Likely future Fed Chair Janet Yellen sets expectations about her time in office, but her actions will probably speak louder for stocks. Source: Chip Smodevilla/Getty Images News.
Perhaps the biggest mystery since “Who Shot JR?” was finally solved Wednesday: President Obama tapped Fed Vice-Chair Janet Yellen to succeed Ben Bernanke. Cue the slicing and dicing of every quote, job, paper and even her husband’s Nobel prizewinning research for clues into what she’ll do as Fed head. However, history shows, regardless of past experience, credentials or promises, new Fed heads frequently behave differently than expected once seated. Janet Yellen probably won’t prove the exception. So investors are likely little served by trying to game her moves today.
Still, Yellen’s nomination has been widely celebrated as a positive. Perhaps, in a way, it is—the uncertainty of who gets the nod is gone. But that’s about it. Ultimately policies matter, not people, and Yellen’s policies are unknown today. What most celebrate are her Ivy League degrees, status as half of an economic power couple, past Federal Reserve experience, economics knowledge and methodical problem solving. And—primarily—her Bernanke-ish dovish stance. (QE forever! Maybe? We hope not.) But academic pedigrees, resumes, bylines and marriage licenses don’t speak to Yellen’s potential actions once she’s in office. Actions matter much more for stocks. And no one today has any way of knowing how Yellen will act once she’s in the big chair.
Both Bernanke and his predecessor, Alan Greenspan, took office with specific reputations. But once there, each took monetary policy down paths their resumes couldn’t have predicted. Alan Greenspan had a reputation as an inflation hawk a la Paul Volcker. And inflation was low during his tenure! Yet with the benefit of hindsight, many folks would likely accuse him today of keeping rates far too low for far too long. Now, many even accuse him of inflating the housing bubble! You’ll be hard-pressed to find anyone who expected this from a famous “inflation fighter” pre-Fed.
Upon appointment, Bernanke was lauded for his expertise on the Great Depression—certainly he’d know his way around a financial crisis. However, throughout 2008, he seemed to throw out the playbook. He seemingly forgot many of the tools the Fed historically used to act as lender of last resort during a crisis. He never manipulated the spread between the discount and Fed Funds rate to boost liquidity in the banking system—banks never had the chance to borrow cheaply from the discount window and lend to each other at the higher overnight rate. The rates have stayed identical. Similarly, when it was time to stimulate, he never lowered the reserve requirement—another time-tested tool. And while he arranged a shotgun marriage between Bear Stearns and JPMorgan, his and the government’s subsequent actions followed absolutely no playbook. Seemingly arbitrary decisions are not the stuff of quality crisis-management. Instead, he went for broke with quantitative easing (QE)—a rather curious move for a supposed disciple of monetarist economist Milton Friedman. Some folks think this move is straight out of Friedman’s famous helicopter analogy. But in QE’s case, the money Helicopter Ben dropped made a giant U-turn and wound up back at the Fed. Why? QE flattened the yield curve, reducing the velocity of money—ignoring Friedman, not to mention all the time-honored evidence steep yield curves boost growth.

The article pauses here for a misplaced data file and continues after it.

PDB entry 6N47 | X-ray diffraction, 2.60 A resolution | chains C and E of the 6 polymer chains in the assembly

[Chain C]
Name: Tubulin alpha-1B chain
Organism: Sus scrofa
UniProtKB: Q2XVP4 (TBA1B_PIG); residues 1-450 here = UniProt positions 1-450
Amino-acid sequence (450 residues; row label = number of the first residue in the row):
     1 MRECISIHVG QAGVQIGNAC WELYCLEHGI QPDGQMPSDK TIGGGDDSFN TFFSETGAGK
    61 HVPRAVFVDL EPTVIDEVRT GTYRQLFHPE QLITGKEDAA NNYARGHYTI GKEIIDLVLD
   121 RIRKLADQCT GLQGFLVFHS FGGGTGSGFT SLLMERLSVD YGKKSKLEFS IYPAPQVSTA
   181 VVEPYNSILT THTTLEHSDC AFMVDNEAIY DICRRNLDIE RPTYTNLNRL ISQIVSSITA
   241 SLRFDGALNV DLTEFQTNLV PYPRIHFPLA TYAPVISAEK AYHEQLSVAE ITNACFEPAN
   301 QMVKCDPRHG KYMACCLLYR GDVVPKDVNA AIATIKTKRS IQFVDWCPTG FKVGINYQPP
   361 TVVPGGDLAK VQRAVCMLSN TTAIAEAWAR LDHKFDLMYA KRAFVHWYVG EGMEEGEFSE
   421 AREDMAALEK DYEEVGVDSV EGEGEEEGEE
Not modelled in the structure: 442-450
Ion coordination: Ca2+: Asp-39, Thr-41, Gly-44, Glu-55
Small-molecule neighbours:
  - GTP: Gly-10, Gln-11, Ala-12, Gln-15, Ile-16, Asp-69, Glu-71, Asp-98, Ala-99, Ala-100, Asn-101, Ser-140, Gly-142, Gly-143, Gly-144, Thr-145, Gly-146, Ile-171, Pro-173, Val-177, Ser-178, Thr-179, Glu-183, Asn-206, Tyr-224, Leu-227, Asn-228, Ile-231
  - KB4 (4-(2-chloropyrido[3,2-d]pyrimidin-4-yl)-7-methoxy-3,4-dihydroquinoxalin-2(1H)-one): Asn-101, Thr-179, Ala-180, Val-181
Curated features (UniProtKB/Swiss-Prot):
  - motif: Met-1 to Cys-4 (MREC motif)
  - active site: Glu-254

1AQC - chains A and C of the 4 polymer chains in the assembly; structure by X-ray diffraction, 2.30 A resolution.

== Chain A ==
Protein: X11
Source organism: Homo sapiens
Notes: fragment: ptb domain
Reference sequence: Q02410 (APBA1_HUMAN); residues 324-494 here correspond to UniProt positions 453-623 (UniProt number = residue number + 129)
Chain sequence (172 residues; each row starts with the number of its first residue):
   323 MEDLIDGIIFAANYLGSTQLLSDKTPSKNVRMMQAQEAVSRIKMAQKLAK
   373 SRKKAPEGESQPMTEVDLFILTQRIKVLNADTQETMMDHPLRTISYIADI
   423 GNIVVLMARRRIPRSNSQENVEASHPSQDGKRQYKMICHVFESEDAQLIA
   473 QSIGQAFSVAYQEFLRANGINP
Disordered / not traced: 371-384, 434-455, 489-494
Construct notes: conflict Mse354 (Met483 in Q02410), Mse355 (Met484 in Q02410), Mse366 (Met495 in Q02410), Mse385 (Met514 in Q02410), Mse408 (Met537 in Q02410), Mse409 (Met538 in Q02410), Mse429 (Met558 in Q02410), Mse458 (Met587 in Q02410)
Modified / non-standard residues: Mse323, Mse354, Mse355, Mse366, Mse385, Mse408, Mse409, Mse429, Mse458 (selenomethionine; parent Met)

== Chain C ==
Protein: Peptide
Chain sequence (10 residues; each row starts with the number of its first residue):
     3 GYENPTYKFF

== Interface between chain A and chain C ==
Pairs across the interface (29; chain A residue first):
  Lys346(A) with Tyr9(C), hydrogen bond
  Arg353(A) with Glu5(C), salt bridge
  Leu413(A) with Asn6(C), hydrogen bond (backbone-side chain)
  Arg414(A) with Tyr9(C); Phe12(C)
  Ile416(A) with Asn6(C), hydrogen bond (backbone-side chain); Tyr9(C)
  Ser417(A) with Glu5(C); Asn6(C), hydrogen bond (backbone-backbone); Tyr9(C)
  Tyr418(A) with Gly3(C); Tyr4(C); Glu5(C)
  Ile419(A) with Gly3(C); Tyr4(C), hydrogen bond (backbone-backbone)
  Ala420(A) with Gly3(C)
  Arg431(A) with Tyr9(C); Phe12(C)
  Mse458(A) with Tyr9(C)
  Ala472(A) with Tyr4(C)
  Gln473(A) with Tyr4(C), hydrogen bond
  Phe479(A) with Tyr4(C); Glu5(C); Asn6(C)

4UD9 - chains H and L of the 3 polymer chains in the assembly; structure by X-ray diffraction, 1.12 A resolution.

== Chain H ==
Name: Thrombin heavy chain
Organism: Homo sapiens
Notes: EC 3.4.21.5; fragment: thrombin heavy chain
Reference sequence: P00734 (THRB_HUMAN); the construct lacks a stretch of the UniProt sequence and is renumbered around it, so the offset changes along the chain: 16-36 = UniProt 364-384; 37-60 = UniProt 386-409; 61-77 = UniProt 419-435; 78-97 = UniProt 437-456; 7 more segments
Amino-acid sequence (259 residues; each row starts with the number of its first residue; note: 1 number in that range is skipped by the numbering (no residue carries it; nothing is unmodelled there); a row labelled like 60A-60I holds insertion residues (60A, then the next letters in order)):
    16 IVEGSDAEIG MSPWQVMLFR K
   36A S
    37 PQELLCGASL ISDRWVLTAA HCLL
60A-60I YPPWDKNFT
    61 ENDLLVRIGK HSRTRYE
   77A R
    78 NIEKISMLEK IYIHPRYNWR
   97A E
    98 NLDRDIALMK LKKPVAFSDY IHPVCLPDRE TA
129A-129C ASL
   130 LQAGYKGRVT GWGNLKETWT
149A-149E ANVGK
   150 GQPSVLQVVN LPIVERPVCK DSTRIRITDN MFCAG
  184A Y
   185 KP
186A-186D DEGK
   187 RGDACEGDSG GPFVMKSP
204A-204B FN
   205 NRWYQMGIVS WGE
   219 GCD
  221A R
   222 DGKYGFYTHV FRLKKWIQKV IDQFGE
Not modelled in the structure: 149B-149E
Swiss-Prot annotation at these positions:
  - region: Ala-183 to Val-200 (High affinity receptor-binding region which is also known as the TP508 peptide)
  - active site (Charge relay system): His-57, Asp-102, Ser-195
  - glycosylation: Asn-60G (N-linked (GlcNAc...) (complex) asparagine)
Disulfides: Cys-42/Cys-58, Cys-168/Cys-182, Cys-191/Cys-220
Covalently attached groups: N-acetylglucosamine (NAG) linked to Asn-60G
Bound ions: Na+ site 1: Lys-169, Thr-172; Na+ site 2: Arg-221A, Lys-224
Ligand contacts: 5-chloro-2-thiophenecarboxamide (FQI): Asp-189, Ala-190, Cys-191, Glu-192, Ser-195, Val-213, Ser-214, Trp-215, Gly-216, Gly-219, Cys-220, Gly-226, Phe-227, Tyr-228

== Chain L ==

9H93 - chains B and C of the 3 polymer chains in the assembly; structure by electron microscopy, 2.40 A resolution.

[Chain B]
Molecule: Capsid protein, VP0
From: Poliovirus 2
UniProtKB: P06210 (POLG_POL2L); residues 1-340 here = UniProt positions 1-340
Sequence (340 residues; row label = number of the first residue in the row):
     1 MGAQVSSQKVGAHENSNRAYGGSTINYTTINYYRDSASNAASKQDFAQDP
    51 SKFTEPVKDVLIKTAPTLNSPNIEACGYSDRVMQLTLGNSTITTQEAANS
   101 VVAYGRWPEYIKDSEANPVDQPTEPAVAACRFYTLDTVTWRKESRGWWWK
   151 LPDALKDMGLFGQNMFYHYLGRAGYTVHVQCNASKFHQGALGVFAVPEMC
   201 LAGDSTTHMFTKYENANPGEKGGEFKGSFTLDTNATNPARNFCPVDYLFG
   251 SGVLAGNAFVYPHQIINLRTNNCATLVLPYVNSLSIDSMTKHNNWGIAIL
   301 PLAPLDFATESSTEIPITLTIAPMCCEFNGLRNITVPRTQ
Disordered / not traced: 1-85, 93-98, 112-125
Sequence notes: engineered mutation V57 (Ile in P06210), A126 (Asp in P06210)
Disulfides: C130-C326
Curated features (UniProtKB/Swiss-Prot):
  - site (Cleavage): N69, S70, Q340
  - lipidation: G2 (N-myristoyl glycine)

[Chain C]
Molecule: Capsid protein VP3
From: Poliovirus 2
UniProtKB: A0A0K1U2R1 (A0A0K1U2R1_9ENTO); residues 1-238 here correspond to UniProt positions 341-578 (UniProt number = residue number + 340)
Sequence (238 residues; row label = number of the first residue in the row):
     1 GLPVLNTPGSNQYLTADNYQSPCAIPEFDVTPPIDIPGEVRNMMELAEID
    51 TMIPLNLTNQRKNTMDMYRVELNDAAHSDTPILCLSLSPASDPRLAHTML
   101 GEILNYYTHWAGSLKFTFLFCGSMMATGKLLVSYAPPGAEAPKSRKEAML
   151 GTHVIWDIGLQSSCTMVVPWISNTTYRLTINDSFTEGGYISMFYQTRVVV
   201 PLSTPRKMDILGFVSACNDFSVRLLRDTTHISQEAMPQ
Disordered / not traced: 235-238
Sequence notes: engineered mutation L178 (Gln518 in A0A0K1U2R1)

It’s possible contracting Fed amnesia could help Yellen—perhaps she’ll forget she was at Bernanke’s side in the Age of QE and go back to ordinary, traditional monetary policy tools. Perhaps she’ll forget her alleged fascination with the “Non-Accelerating Inflation Rate of Unemployment” and operate on the (correct) assumption unemployment and inflation aren’t linked. Neither is certain—just possible. Then again, illogical moves are possible, too. This early in the game, there isn’t a way to know. Heck, we can’t even know how she’ll communicate—will she do Bernanke’s transparency one better and tweet Fed moves all over Twitter? Only time will tell.
In the meantime, we’d suggest long-term growth investors sit tight and focus on the many fundamentals driving this bull market, not try to pre-emptively restructure their portfolio for a Yellen-led Fed. Markets move on probabilities, not possibilities. Until Yellen takes office and shows her true feathers, her potential policies aren’t gameable.
Plus, monetary policy isn’t the sole market or economic driver. To wit, QE is still subduing the economy by discouraging bank lending, but the US is growing anyway, and the bull market has continued all the while. Monetary moves are important, but other variables matter.
So we’ll leave the speculation to others. Past credentials may have helped Yellen get her Chair, but they likely can’t accurately determine future Fed actions or market reactions—something investors should keep in mind.